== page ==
Mechanisms for hydrophilic/hydrophobic wetting transitions on cellulose cotton fibers coated using Al2O3 atomic layer deposition
(Color online) Water contact angle on cotton fiber mats after (a) Al2O3 ALD and (b) ZnO ALD at 60 and 90 °C. In both cases, hydrophilic cotton fibers change to hydrophobic after a few number of ALD cycles, and come back to hydrophilic again after a certain number of ALD cycles with no significant dependence on the deposition temperature and different kinds of metal oxide film.
(Color online) Pictures of a water drop on (a) cotton ball and (b) cotton fiber mat after changed to hydrophobic with three cycles of Al2O3 ALD at 60 °C. (c) The magnified image that shows the interface between cotton fiber mat and water drop. (d) To test stability of hydrophobic cotton, cotton ball with three cycles of Al2O3 ALD was placed in water with bare cotton ball and it has been floated on water surface more than a month, which shows that hydrophobicity induced by ALD is a stable property.
(Color online) Water contact angle (WCA) on cotton fiber mats after (a) a repeated sequence of three Al2O3 ALD cycles 60 °C followed by air exposure and contact angle measurement (sequence labeled “A”); and (b) after a different procedure involving sequence “A” and sequence “Z,” where “Z” corresponds to 3 ZnO ALD cycles followed by contact angle measurement in air. In both cases, the surface remains hydrophobic even after more than ten repetitions (i.e., after more than 30 ALD cycles). Samples prepared using 30 cycles of ALD coating without breaks for air exposure produced a hydrophilic finish.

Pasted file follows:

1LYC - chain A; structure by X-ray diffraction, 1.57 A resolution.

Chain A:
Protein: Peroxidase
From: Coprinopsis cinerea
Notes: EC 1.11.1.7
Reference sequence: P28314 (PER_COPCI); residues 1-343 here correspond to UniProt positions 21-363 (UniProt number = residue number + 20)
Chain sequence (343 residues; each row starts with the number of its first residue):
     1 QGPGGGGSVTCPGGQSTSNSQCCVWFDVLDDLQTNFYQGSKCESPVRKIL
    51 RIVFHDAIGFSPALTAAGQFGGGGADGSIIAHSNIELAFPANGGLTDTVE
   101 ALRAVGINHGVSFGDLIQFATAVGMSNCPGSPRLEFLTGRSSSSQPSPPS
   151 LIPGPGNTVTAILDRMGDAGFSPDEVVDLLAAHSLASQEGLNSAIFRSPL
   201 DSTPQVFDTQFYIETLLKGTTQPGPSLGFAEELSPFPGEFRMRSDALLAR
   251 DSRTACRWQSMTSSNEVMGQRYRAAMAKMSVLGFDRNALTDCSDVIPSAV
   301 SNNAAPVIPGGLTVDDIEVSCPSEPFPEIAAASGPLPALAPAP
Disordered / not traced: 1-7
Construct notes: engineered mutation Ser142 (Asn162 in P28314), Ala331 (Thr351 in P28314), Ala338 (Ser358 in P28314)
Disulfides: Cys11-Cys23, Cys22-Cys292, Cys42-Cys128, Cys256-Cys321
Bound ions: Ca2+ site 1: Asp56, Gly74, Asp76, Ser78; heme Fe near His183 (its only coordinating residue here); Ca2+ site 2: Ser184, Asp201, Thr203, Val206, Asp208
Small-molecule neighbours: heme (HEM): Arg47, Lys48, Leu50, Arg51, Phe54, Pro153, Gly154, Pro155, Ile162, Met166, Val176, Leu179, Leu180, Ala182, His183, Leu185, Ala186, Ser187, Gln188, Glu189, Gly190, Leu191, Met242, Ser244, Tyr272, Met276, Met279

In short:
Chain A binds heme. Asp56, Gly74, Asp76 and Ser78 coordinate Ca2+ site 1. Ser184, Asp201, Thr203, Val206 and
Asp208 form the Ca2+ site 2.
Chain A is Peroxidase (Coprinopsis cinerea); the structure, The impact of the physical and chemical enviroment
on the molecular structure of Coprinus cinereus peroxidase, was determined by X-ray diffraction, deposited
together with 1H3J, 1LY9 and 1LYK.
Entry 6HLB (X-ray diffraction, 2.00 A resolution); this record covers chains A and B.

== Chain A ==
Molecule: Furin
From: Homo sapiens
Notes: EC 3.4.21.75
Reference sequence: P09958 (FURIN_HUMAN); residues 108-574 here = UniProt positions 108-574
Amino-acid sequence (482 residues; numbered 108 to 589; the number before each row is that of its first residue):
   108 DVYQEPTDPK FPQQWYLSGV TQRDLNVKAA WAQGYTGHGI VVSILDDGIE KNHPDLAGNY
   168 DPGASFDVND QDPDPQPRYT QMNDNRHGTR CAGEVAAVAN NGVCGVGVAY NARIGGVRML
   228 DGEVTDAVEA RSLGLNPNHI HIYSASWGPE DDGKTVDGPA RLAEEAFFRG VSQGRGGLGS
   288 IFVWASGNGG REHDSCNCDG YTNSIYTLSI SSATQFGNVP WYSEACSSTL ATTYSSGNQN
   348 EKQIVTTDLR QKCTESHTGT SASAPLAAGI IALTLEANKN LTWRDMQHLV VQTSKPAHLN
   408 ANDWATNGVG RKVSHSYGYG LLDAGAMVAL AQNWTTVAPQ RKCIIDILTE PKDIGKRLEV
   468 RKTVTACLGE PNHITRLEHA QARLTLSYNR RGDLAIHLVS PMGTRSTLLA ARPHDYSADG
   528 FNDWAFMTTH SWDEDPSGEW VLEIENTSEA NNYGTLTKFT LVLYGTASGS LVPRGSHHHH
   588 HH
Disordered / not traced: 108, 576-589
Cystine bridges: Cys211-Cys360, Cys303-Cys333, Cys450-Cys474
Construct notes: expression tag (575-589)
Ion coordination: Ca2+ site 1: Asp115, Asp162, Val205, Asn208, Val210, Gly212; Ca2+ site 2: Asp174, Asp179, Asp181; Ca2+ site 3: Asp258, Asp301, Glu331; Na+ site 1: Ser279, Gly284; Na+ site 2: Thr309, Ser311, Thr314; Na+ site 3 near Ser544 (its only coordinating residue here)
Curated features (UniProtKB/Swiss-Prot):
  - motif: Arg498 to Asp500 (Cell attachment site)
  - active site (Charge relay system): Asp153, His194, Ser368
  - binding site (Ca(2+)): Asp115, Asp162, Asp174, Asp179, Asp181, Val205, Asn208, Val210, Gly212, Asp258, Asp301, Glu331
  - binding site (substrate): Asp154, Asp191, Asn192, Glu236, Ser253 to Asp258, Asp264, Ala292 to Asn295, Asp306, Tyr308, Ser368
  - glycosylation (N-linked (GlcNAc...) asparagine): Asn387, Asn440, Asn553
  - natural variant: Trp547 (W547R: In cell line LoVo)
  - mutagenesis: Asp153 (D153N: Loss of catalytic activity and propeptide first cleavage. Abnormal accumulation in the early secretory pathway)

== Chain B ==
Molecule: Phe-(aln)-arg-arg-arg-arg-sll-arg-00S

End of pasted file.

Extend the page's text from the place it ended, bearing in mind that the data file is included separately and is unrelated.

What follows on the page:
(Color online) XPS spectra of bare cotton fiber mat (black line), cotton fiber mats after three cycles (red line), and 50 cycles (blue line) of Al2O3 ALD at 60 °C. (a) The predominant peaks at 286.2 and 287.8 eV from bare cotton fiber mat correspond to O-C-O and C-O bonds, respectively, but the intensity of those peaks is decreased with increasing ALD cycles. (b) Al-O-C peak is shown on the cotton fiber mat after three cycles of ALD, whereas Al-O peak becomes dominant with 50 cycles of ALD. (c) Al-O-C peak on cotton fiber mat after three cycles and Al-O peak after 50 cycles of Al2O3 ALD are consistent with the peaks shown in panel (b).
(Color online) In situ FTIR spectra collected after 1st and 10th TMA and H2O dose at 60 °C on cotton fiber mat with the absorption spectrum of the untreated cotton (bottom) and differential spectra after TMA and water exposure cycles. Peak changes at 1210 and 1460 cm−1 indicated by dot lines correspond to symmetric and asymmetric CH3 deformations. These deformation modes are not visible during the first TMA exposures, but are visible after the 10th TMA dose. Furthermore, the broad peak change between 3080 and 3650 cm−1 shows a sequential decrease and increase in the bonded OH corresponding to TMA and H2O doses, respectively.
FESEM images of (a)–(c): bare cotton ball fibers; (d)–(f): cotton fibers after three cycles of Al2O3 ALD; and (g)–(i): fibers after 50 cycles of Al2O3 ALD at 60 °C. Panels (a), (d), and (g) [scale bar = 5 mm]: each cotton fiber consists of a lot of fibrils. Panels (b), (e), and (h) [scale bar = 1 mm]: the surfaces of cotton fibers look covered by Al2O3 film when ALD cycles increases. Some cracks on the surface of cotton fiber ball after 50 cycle of ALD are induced by the stiffness of Al2O3 film. Panels (c), (f), and (i) [scale bar = 200 mm]: higher resolution images show rougher surface after three cycles of Al2O3 ALD compared with other cotton balls.
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